Lastly, for those who wish to know the required number of vertical pixels a text widget needs, .text count -update -ypixels 1.0 end will give this (once any borderwidth, highlightthickness and ypad have been added on). For example, the following procedure will give the smallest possible size in pixels which a given text widget would desire to have no scrollbars:

proc textDetermineDimensions {text} {
    set border [$text cget -highlightthickness]
    incr border [$text cget -borderwidth]
    set y [expr {2* ($border + [$text cget -pady])}]
    set x [expr {2* ($border + [$text cget -padx])}]

    incr y [$text count -update -ypixels 1.0 end]
    if {[$text cget -wrap] eq "none"} {
	set max_x 0
	for {set i 0} {$i < int([$text index end])} {incr i} {
	    set xpix [$text count -xpixels ${i}.0 "${i}.0 linend"]
	    if {$xpix > $max_x} {
		set max_x $xpix
	incr max_x $x
	return [list $x $y]
    } else {
	return [list [winfo reqwidth $text] $y]

Replace Subcommand

A new subcommand

 .text replace index1 index2 chars ?tagList chars tagList ...?

is added for all text widgets. This subcommand is approximately equivalent to a combined:

 .text delete index1 index2
 .text insert index1 chars ?tagList chars tagList ...?

but also ensures that the current window display position (e.g. what line is currently displayed at the top left corner of the text widget), the current insertion position and the undo/redo stack are all correctly set up. This subcommand could be implemented in pure Tcl, but is quite complex to get right. The C-level implementation shares most of the code with insert/delete/count and can also be made more efficient in its handling of window-scrolling issues.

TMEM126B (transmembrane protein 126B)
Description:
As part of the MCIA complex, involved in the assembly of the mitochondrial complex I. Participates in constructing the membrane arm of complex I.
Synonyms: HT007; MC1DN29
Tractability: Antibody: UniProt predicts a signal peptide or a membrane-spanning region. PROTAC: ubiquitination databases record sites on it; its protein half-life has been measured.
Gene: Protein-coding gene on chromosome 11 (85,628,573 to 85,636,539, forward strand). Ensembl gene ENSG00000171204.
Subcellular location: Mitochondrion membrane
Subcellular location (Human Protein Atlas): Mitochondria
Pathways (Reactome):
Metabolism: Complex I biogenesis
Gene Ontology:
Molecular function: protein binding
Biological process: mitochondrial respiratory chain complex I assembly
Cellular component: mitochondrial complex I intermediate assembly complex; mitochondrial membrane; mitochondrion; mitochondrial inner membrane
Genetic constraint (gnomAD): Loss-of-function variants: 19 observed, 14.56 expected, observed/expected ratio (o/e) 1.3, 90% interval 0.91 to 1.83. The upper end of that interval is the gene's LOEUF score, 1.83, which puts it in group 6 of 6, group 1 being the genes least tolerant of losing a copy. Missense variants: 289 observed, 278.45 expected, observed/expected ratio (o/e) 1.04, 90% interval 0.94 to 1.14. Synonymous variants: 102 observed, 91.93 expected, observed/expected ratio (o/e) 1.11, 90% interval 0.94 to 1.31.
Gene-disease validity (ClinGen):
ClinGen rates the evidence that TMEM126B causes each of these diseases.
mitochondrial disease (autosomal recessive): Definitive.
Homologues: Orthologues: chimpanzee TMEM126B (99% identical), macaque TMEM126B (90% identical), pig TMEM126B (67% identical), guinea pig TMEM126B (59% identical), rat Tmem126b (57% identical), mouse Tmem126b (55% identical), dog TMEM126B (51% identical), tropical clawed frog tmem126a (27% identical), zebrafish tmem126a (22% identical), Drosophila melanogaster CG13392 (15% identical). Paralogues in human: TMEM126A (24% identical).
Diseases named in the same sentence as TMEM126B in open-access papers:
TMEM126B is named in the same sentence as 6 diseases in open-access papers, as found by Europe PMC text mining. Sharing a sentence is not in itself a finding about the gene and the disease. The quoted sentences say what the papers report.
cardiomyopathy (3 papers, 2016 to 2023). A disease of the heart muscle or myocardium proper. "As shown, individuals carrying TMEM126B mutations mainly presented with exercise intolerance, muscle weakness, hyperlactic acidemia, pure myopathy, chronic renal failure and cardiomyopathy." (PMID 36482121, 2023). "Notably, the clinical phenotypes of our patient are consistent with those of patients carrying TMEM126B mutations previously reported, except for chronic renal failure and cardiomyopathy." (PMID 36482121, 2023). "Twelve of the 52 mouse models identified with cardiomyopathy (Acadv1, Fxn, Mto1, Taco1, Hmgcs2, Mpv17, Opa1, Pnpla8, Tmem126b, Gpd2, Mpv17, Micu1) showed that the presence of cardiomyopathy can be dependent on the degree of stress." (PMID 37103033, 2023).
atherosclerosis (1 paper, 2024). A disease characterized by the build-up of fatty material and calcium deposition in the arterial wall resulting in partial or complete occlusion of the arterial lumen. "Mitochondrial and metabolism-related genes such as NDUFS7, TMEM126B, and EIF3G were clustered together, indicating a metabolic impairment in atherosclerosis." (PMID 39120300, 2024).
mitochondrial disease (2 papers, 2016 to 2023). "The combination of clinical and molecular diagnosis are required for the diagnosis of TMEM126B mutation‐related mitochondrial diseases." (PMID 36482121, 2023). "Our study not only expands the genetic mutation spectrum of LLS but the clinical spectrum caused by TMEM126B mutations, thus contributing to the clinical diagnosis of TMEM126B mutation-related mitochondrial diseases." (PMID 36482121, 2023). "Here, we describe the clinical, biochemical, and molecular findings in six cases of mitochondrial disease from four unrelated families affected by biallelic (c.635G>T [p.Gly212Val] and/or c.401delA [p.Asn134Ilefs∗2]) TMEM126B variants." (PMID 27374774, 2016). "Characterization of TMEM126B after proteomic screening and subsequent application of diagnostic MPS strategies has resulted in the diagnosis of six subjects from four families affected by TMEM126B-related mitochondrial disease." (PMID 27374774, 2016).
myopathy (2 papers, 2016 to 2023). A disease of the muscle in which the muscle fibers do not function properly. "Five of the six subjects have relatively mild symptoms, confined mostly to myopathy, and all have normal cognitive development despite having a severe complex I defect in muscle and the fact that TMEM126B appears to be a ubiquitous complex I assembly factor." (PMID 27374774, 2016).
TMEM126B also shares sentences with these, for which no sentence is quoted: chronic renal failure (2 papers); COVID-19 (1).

Block Cursor

A new text widget configuration option -blockcursor is added. If set to any true value, instead of a thin flashing vertical bar being used for the insertion cursor, a full rectangular block is used instead.

Display-Line Handling

Currently one can discover the beginning or end of a given logical line and move between logical lines with:

 .text index "$idx linestart"
 .text index "$idx lineend"
 .text index "$idx +1lines"
 .text index "$idx -5lines"

However, when a given logical line may be wrapped over numerous display lines it is not so simple to find the beginning or end of a display line, or move up or down by display lines. (In fact is is currently possible with the @ syntax if the logical line and the $idx are both currently displayed on screen, but is not possible(*) if the logical line is not currently displayed). Therefore a new index manipulation set are added:

 .text index "$idx display linestart"
 .text index "$idx display lineend"
 .text index "$idx +1display lines"
 .text index "$idx -5display lines"

These work whether or not $idx is currently displayed (when it is not displayed, the index is calculated by laying out the geometry of the line behind the scenes so this operation is certainly more time-consuming than determining the logical line start or end). The "display" in these items can be abbreviated if it is followed by whitespace (if it is not abbreviated then the whitespace is optional).

In addition the single Tcl proc tk::TextUpDownLine (in text.tcl) has been updated to operate in terms of display lines and thereby to retain the current x position as accurately as possible across multiple up/down arrow keypresses.

(*) Perhaps it would be possible, if horribly cumbersome, by copying the relevant contents into another text widget which is unmapped and making sure the desired lines are visible in that widget, and finally performing the desired operations on the copy before deleting it all!